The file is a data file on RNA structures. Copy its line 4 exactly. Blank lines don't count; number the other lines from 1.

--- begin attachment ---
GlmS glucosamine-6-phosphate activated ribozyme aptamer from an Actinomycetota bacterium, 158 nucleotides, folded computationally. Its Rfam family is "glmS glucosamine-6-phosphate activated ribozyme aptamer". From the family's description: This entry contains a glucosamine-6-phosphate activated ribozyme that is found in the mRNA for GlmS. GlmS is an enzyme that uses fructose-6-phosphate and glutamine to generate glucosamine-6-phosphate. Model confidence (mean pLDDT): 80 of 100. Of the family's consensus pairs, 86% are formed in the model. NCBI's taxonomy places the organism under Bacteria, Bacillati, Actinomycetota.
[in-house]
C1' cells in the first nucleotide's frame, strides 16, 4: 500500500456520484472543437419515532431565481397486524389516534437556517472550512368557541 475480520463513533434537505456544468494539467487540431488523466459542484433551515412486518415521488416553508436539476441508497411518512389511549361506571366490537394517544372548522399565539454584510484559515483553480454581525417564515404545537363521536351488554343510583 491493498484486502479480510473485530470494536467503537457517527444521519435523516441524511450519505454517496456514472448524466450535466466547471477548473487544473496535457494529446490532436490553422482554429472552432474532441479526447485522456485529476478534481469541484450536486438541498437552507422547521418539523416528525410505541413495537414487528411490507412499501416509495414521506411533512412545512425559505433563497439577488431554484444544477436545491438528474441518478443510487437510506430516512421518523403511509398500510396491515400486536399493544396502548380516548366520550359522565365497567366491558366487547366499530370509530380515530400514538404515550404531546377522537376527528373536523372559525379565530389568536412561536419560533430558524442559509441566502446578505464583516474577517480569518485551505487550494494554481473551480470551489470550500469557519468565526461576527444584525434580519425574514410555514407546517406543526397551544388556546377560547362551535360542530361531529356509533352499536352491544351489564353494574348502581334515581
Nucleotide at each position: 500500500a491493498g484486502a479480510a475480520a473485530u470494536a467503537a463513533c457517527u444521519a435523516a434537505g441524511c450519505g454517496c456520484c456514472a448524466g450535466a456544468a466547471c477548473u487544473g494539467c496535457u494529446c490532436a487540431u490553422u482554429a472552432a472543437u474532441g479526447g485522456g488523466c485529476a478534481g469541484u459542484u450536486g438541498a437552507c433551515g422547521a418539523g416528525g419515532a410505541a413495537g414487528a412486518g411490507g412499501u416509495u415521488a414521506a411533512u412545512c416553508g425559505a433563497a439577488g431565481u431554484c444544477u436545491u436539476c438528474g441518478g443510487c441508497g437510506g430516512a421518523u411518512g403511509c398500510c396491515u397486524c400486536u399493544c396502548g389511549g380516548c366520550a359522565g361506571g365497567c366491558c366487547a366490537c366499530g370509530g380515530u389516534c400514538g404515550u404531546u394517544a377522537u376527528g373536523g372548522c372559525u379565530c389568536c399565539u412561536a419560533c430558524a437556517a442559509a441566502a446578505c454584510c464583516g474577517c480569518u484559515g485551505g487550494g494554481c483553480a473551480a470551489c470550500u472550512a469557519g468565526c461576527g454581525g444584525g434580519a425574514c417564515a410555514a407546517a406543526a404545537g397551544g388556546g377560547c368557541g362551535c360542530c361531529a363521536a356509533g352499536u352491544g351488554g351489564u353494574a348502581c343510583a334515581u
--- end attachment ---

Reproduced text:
Nucleotide at each position: 500500500a491493498g484486502a479480510a475480520a473485530u470494536a467503537a463513533c457517527u444521519a435523516a434537505g441524511c450519505g454517496c456520484c456514472a448524466g450535466a456544468a466547471c477548473u487544473g494539467c496535457u494529446c490532436a487540431u490553422u482554429a472552432a472543437u474532441g479526447g485522456g488523466c485529476a478534481g469541484u459542484u450536486g438541498a437552507c433551515g422547521a418539523g416528525g419515532a410505541a413495537g414487528a412486518g411490507g412499501u416509495u415521488a414521506a411533512u412545512c416553508g425559505a433563497a439577488g431565481u431554484c444544477u436545491u436539476c438528474g441518478g443510487c441508497g437510506g430516512a421518523u411518512g403511509c398500510c396491515u397486524c400486536u399493544c396502548g389511549g380516548c366520550a359522565g361506571g365497567c366491558c366487547a366490537c366499530g370509530g380515530u389516534c400514538g404515550u404531546u394517544a377522537u376527528g373536523g372548522c372559525u379565530c389568536c399565539u412561536a419560533c430558524a437556517a442559509a441566502a446578505c454584510c464583516g474577517c480569518u484559515g485551505g487550494g494554481c483553480a473551480a470551489c470550500u472550512a469557519g468565526c461576527g454581525g444584525g434580519a425574514c417564515a410555514a407546517a406543526a404545537g397551544g388556546g377560547c368557541g362551535c360542530c361531529a363521536a356509533g352499536u352491544g351488554g351489564u353494574a348502581c343510583a334515581u